From 2015, numerous studies [13,20,21,22,23,24,25,26,27,28,29,30] have investigated BC supplementation to enhance methane production during the AD of wastewater sludge, sometimes with controversial results. In most studies, the addition of BCs improved methane yields and production rates to different extents, due to mechanisms such as biomass immobilization, enhanced interspecies electron transfer, mitigation of ammonia inhibition, increased AD buffering capacity, and carbon dioxide sequestration [17]. However, additional inhibitory effects on AD were observed in the case of excessive doses of BCs [21,23,24,27,30]. The variability of these results may derive from the extensive variation in BC physic-chemical properties. For example, redox-active BCs, rich in superficial functionalities, are typically obtained from low temperature (300 °C) pyrolysis [13,25], whereas BCs with large surface areas, ash content, and hydrophobicity are the result of gasification at high temperature (800 °C) [20,23,24]. On the other hand, activated and modified BCs [21,31] may be produced from a broad variety of feedstocks and as a result of different physical or chemical treatments. Any comparison of the cited studies can be difficult due to the wide variability of AD testing conditions, and only a few studies [24,30,31] have analyzed the effect of BCs having different physic-chemical properties under the same AD operating conditions. To our knowledge, a critical analysis of the role of BC as an additive towards the AD of MS, with direct comparison of the physic-chemical features of different BC materials under the same experimental conditions, is still missing in the literature. Therefore, this study aims to compare the effects of six BCs with different physic-chemical properties on the mesophilic AD of MS. Different waste feedstocks (rice husk, sewage sludge, and soft wood pellets) were pyrolyzed into BC materials; an aliquot of each was further subjected to physical activation to enhance the physical properties. BCs and activated BCs were supplemented to the AD of MS at 37 °C in batch mode, comparing their effects on methane production and AD kinetics, and on the digestate properties. Finally, the potential correlations between BCs properties and AD performance were assessed using principal component analysis (PCA).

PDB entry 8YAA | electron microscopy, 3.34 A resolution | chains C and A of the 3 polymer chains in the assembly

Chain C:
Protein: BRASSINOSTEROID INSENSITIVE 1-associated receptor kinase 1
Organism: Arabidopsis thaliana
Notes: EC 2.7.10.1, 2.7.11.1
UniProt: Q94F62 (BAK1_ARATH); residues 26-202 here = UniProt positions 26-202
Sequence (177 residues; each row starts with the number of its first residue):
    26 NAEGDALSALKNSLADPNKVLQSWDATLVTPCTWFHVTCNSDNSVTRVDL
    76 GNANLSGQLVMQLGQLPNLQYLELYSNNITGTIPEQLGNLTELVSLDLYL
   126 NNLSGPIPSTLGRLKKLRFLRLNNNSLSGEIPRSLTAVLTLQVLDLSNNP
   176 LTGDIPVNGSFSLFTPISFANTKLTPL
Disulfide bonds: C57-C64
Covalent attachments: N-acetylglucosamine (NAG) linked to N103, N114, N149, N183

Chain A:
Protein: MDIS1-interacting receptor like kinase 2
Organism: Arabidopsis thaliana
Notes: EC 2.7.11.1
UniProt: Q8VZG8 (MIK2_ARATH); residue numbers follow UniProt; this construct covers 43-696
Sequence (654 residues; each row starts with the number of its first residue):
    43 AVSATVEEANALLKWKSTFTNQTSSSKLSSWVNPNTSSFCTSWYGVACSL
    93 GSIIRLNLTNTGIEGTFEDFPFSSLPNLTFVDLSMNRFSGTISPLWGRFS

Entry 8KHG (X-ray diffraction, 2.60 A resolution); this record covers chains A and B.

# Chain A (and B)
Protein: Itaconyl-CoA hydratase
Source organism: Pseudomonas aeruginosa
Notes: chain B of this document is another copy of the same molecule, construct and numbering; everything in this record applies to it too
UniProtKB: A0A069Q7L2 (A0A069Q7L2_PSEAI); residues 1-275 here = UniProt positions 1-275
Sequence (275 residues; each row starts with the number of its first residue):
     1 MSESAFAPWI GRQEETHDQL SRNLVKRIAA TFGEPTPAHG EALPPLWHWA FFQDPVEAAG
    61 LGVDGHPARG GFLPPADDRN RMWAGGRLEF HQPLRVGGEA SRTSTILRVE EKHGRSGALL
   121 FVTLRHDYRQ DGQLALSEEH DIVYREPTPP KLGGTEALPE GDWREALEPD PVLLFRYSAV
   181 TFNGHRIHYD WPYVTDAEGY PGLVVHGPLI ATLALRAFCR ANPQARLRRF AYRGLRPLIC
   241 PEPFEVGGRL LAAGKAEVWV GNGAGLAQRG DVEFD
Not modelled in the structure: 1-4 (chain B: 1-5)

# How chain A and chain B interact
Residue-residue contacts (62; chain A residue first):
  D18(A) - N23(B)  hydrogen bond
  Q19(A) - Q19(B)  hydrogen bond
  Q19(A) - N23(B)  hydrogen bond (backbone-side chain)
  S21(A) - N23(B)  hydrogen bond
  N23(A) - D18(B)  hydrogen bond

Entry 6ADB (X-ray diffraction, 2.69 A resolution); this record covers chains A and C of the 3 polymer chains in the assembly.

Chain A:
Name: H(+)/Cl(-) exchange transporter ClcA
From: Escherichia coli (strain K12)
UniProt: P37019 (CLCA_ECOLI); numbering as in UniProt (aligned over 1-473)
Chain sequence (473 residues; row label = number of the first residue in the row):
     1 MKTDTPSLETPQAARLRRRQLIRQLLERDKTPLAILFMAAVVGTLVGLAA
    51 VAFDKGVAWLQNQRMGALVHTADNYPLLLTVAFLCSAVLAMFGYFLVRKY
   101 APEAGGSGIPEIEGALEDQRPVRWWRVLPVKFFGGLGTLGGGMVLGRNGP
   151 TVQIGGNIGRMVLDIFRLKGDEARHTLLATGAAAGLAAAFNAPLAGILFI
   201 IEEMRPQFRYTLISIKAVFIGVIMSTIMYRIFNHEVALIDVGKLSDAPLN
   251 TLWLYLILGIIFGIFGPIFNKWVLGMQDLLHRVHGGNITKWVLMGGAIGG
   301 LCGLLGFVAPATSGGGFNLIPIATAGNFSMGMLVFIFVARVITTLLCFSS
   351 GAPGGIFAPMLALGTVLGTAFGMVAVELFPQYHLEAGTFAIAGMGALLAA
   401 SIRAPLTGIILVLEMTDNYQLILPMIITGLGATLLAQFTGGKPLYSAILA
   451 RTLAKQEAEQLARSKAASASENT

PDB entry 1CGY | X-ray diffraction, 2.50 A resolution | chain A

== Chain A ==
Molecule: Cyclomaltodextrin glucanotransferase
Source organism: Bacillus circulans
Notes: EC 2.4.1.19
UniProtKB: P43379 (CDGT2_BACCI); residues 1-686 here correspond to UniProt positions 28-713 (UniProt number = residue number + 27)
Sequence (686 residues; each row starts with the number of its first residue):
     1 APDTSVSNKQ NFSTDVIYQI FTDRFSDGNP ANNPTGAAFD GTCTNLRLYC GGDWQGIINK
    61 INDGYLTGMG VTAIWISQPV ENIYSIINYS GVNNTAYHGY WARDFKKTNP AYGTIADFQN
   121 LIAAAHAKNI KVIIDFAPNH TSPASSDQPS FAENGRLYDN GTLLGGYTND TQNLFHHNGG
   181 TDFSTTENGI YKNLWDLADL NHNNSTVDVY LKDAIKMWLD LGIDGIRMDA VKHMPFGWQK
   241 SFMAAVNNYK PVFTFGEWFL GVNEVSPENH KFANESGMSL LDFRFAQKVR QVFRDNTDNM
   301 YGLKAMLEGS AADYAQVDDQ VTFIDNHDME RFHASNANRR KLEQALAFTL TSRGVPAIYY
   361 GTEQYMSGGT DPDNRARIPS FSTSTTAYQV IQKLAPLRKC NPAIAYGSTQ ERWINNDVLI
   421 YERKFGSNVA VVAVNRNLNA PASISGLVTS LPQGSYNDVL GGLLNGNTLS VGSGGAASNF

2. Results and Discussion

2.1. Characteristics of Materials

The characteristics of the MS and the inoculum used in AD batch tests are shown in Table 1. The features of MS were in the typical range for PS and WAS [32,33], with pH 6.1, total solids (TS) around 3%, and volatile solids–total solids ratio (VS/TS) equal to 65%. The inoculum consisted of mesophilic anaerobic digestate, with pH 7.3 and VS/TS of 54%.